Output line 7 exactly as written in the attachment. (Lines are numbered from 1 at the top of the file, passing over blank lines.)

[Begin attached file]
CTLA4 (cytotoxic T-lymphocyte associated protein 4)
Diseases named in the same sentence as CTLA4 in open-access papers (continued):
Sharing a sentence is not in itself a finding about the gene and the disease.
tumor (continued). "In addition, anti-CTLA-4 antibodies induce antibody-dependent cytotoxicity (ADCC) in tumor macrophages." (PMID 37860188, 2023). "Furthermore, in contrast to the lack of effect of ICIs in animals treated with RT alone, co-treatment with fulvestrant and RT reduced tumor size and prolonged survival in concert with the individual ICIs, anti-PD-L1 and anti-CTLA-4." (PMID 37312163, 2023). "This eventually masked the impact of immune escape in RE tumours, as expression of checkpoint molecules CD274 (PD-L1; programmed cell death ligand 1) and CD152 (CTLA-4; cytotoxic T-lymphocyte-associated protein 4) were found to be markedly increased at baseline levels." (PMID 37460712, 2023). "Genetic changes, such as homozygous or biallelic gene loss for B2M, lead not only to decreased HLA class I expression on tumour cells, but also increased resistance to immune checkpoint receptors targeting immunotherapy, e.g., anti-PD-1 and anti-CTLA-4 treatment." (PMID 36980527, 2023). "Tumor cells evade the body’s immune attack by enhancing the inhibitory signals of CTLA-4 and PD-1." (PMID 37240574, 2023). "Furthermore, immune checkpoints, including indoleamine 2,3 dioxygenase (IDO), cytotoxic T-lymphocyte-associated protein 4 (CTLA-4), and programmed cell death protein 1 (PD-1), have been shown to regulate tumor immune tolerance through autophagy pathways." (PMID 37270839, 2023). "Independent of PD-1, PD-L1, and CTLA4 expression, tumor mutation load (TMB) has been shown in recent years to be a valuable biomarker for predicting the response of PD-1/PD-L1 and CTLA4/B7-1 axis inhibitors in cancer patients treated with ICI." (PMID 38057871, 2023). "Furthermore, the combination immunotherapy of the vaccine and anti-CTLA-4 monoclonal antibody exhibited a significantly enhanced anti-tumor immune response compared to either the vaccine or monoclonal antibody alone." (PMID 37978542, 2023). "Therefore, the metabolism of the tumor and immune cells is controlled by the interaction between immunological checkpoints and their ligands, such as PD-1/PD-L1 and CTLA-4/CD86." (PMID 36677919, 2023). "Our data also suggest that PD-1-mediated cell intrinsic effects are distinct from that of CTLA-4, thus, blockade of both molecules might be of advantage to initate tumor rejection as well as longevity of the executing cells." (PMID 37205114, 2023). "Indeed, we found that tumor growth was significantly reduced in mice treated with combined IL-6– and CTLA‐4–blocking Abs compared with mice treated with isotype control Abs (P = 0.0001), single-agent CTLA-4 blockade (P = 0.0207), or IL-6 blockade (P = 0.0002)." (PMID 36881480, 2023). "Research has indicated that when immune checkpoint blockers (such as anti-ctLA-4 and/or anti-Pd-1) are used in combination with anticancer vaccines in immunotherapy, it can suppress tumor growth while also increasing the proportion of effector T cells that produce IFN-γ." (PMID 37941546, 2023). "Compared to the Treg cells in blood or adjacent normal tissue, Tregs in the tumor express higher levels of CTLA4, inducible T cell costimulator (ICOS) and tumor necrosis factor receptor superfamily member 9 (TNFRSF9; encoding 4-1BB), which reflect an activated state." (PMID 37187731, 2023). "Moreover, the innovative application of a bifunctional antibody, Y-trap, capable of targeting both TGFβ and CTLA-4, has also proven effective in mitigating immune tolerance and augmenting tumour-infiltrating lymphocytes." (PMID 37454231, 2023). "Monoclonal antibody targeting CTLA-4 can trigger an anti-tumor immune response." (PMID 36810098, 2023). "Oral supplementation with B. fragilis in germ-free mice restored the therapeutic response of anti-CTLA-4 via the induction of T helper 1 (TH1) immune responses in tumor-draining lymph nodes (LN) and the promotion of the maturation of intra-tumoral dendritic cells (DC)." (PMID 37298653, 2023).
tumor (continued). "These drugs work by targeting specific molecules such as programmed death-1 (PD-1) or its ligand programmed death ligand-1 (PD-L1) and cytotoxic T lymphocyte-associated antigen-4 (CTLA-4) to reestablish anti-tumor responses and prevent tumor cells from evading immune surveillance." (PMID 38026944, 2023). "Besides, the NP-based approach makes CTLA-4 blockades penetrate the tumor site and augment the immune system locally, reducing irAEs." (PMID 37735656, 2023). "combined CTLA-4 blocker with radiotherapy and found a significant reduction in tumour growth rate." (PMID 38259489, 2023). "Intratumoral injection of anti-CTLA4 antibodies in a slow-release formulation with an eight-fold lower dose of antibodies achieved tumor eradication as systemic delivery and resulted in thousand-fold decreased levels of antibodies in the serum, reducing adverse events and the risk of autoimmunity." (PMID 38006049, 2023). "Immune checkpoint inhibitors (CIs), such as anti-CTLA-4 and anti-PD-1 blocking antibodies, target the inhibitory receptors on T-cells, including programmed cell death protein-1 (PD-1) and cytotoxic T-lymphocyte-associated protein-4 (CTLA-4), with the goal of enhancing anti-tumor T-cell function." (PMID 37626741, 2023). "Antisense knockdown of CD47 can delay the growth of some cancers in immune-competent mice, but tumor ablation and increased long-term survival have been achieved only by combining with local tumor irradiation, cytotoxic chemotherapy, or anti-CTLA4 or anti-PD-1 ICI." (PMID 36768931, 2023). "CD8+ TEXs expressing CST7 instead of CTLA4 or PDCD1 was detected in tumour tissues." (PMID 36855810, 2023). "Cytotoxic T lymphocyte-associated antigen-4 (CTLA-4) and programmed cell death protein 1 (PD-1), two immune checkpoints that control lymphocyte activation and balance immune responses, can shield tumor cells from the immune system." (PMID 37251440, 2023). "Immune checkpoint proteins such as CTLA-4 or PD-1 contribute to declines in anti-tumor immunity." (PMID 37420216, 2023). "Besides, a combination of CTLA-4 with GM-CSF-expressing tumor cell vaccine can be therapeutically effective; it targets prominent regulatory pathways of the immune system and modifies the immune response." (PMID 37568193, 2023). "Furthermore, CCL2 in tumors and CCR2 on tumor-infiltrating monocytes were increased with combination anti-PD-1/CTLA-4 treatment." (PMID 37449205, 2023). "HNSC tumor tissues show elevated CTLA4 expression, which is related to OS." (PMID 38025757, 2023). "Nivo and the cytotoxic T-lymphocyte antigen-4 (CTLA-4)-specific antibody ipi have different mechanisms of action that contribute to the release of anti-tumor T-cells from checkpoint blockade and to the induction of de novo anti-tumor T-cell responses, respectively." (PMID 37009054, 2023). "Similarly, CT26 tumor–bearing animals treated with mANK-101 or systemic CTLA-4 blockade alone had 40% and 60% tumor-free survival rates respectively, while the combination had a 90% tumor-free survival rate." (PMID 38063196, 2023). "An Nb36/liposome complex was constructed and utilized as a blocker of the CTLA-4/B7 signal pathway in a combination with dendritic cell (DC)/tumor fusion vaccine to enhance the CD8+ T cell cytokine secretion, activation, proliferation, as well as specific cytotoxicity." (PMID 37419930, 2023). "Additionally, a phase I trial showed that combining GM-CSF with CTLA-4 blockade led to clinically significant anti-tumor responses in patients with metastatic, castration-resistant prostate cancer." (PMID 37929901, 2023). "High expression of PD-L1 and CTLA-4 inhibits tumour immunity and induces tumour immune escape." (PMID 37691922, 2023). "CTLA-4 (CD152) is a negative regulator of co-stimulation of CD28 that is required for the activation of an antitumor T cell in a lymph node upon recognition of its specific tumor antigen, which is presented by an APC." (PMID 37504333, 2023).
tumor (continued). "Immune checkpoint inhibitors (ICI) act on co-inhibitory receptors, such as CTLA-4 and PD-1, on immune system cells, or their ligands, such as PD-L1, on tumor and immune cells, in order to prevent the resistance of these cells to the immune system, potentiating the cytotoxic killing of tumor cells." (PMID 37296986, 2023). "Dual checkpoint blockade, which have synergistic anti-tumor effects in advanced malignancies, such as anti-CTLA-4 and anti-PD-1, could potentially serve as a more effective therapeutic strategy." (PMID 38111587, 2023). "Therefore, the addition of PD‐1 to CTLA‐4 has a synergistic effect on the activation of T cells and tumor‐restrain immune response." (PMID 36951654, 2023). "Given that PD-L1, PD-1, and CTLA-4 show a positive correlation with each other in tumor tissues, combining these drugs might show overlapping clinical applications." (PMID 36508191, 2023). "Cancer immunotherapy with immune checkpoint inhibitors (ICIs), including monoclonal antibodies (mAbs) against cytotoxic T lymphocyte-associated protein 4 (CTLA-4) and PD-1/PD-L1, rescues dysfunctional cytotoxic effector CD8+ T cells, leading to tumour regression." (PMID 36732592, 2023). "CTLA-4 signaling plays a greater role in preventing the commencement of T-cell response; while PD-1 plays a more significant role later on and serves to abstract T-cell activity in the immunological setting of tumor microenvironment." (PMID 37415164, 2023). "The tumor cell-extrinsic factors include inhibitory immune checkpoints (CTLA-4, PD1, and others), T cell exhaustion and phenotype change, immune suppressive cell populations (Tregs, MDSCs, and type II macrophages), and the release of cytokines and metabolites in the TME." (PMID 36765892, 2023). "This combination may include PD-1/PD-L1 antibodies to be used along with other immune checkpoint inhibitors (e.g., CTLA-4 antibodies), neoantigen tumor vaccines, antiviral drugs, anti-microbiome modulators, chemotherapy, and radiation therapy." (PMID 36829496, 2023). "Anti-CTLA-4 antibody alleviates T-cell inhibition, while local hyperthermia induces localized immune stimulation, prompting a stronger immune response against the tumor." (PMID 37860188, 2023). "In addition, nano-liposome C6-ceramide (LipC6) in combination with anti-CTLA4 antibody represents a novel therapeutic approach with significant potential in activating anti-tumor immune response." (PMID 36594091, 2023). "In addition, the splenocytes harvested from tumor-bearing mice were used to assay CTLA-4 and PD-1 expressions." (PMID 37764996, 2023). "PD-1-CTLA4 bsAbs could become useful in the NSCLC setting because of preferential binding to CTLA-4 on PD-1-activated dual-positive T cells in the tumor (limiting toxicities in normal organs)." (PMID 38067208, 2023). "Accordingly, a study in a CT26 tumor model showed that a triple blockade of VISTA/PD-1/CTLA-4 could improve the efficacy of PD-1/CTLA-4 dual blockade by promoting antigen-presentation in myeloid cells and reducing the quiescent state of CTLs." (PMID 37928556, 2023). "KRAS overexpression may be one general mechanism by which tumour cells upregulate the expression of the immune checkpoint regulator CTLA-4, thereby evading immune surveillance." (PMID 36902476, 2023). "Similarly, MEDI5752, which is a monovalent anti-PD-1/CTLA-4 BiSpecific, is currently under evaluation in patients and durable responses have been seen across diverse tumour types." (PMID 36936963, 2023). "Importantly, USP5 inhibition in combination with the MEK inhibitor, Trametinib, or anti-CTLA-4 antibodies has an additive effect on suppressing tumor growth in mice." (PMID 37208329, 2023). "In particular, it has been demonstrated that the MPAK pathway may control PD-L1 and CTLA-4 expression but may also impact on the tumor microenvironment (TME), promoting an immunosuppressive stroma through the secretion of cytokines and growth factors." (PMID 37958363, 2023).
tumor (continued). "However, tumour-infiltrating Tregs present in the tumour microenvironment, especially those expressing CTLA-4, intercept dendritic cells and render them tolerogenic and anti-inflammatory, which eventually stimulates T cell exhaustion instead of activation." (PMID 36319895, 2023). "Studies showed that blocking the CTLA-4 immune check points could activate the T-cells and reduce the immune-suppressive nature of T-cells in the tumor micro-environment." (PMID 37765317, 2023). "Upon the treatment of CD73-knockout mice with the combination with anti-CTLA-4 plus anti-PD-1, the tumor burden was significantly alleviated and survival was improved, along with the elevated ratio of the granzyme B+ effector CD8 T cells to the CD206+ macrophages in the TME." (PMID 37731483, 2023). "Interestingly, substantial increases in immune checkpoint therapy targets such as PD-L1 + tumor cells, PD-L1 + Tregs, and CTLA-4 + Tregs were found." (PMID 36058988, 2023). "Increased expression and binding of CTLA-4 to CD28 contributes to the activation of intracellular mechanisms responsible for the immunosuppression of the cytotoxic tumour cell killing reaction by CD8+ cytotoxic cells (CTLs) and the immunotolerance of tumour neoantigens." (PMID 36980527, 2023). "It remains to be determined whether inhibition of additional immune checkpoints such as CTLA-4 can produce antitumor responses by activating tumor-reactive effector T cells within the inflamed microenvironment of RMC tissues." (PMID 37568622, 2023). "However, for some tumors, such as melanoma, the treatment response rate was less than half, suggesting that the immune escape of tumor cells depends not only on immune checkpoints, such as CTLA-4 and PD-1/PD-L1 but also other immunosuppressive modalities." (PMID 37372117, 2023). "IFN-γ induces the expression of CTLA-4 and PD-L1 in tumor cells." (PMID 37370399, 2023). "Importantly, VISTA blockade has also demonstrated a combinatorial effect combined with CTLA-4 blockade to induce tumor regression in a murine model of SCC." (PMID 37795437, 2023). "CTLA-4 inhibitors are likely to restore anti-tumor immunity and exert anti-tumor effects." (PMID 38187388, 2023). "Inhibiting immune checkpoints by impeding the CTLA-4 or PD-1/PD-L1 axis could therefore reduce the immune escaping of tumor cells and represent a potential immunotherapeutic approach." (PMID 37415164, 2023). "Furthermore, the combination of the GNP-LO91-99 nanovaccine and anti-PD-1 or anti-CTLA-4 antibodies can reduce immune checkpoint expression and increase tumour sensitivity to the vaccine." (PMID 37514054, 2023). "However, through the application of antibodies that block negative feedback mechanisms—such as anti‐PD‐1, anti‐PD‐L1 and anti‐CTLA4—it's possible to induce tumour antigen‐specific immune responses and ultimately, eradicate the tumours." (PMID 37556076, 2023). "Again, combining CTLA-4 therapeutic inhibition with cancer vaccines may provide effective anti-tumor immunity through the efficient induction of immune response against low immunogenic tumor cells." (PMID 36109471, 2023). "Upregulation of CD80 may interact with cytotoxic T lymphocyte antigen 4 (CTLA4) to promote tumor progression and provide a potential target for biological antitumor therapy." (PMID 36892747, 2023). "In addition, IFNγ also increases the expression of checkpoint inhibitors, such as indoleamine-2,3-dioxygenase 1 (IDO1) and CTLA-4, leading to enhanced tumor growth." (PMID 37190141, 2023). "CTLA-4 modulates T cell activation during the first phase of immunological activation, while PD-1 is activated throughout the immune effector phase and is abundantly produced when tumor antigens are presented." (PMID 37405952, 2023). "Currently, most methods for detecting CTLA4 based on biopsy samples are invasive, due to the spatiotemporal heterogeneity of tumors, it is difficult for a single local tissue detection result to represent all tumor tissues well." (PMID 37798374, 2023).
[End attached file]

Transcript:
tumor (continued). "However, tumour-infiltrating Tregs present in the tumour microenvironment, especially those expressing CTLA-4, intercept dendritic cells and render them tolerogenic and anti-inflammatory, which eventually stimulates T cell exhaustion instead of activation." (PMID 36319895, 2023). "Studies showed that blocking the CTLA-4 immune check points could activate the T-cells and reduce the immune-suppressive nature of T-cells in the tumor micro-environment." (PMID 37765317, 2023). "Upon the treatment of CD73-knockout mice with the combination with anti-CTLA-4 plus anti-PD-1, the tumor burden was significantly alleviated and survival was improved, along with the elevated ratio of the granzyme B+ effector CD8 T cells to the CD206+ macrophages in the TME." (PMID 37731483, 2023). "Interestingly, substantial increases in immune checkpoint therapy targets such as PD-L1 + tumor cells, PD-L1 + Tregs, and CTLA-4 + Tregs were found." (PMID 36058988, 2023). "Increased expression and binding of CTLA-4 to CD28 contributes to the activation of intracellular mechanisms responsible for the immunosuppression of the cytotoxic tumour cell killing reaction by CD8+ cytotoxic cells (CTLs) and the immunotolerance of tumour neoantigens." (PMID 36980527, 2023). "It remains to be determined whether inhibition of additional immune checkpoints such as CTLA-4 can produce antitumor responses by activating tumor-reactive effector T cells within the inflamed microenvironment of RMC tissues." (PMID 37568622, 2023). "However, for some tumors, such as melanoma, the treatment response rate was less than half, suggesting that the immune escape of tumor cells depends not only on immune checkpoints, such as CTLA-4 and PD-1/PD-L1 but also other immunosuppressive modalities." (PMID 37372117, 2023). "IFN-γ induces the expression of CTLA-4 and PD-L1 in tumor cells." (PMID 37370399, 2023). "Importantly, VISTA blockade has also demonstrated a combinatorial effect combined with CTLA-4 blockade to induce tumor regression in a murine model of SCC." (PMID 37795437, 2023). "CTLA-4 inhibitors are likely to restore anti-tumor immunity and exert anti-tumor effects." (PMID 38187388, 2023). "Inhibiting immune checkpoints by impeding the CTLA-4 or PD-1/PD-L1 axis could therefore reduce the immune escaping of tumor cells and represent a potential immunotherapeutic approach." (PMID 37415164, 2023). "Furthermore, the combination of the GNP-LO91-99 nanovaccine and anti-PD-1 or anti-CTLA-4 antibodies can reduce immune checkpoint expression and increase tumour sensitivity to the vaccine." (PMID 37514054, 2023). "However, through the application of antibodies that block negative feedback mechanisms—such as anti‐PD‐1, anti‐PD‐L1 and anti‐CTLA4—it's possible to induce tumour antigen‐specific immune responses and ultimately, eradicate the tumours." (PMID 37556076, 2023). "Again, combining CTLA-4 therapeutic inhibition with cancer vaccines may provide effective anti-tumor immunity through the efficient induction of immune response against low immunogenic tumor cells." (PMID 36109471, 2023). "Upregulation of CD80 may interact with cytotoxic T lymphocyte antigen 4 (CTLA4) to promote tumor progression and provide a potential target for biological antitumor therapy." (PMID 36892747, 2023). "In addition, IFNγ also increases the expression of checkpoint inhibitors, such as indoleamine-2,3-dioxygenase 1 (IDO1) and CTLA-4, leading to enhanced tumor growth." (PMID 37190141, 2023). "CTLA-4 modulates T cell activation during the first phase of immunological activation, while PD-1 is activated throughout the immune effector phase and is abundantly produced when tumor antigens are presented." (PMID 37405952, 2023). "Currently, most methods for detecting CTLA4 based on biopsy samples are invasive, due to the spatiotemporal heterogeneity of tumors, it is difficult for a single local tissue detection result to represent all tumor tissues well." (PMID 37798374, 2023).